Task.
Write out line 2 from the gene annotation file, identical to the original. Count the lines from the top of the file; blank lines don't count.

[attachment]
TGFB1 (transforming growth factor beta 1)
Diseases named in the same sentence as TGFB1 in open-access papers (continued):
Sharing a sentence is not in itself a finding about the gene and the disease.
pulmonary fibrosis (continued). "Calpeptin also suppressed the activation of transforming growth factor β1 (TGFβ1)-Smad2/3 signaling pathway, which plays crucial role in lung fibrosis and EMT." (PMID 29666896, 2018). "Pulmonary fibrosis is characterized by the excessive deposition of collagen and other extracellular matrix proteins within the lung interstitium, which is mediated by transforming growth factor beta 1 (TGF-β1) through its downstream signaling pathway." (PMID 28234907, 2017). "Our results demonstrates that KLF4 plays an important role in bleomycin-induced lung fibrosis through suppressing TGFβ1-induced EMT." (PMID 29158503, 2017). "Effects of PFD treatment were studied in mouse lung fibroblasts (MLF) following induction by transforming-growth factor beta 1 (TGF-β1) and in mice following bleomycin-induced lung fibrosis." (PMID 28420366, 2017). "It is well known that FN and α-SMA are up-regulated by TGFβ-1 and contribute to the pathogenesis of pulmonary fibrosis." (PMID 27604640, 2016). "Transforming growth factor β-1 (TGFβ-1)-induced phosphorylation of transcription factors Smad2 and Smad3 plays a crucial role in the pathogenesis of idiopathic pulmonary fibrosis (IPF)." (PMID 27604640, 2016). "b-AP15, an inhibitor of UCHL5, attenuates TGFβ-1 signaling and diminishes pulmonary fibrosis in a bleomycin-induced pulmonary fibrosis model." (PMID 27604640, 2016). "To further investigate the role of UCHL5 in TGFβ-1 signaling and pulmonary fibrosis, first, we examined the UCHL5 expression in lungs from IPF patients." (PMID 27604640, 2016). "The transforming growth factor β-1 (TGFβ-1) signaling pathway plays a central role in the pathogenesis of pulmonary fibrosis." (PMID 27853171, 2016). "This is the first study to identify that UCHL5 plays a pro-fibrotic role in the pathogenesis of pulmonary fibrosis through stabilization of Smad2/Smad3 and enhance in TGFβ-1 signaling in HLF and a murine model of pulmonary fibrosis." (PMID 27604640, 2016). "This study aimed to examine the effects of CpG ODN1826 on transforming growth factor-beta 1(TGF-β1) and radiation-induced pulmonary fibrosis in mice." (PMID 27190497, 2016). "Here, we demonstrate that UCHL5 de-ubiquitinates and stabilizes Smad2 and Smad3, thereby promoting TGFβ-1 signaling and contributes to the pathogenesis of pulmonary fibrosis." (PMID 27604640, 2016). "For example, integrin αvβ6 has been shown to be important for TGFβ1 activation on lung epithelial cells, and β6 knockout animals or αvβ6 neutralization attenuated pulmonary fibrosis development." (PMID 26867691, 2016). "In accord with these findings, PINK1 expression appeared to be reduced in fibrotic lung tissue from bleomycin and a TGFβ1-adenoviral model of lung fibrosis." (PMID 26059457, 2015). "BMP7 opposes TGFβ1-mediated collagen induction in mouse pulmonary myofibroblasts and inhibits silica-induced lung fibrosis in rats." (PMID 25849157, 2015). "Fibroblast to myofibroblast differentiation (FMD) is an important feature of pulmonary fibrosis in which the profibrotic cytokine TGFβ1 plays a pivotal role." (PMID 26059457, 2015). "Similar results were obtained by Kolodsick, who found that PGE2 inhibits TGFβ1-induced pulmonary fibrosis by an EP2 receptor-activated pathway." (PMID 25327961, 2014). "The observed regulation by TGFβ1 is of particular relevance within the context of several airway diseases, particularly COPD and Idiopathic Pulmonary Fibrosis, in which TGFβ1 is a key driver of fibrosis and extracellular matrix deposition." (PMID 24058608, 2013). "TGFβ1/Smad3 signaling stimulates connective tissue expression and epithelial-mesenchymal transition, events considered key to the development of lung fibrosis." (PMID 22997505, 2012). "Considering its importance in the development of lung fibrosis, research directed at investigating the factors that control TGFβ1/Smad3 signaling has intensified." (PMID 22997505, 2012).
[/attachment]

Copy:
Diseases named in the same sentence as TGFB1 in open-access papers (continued):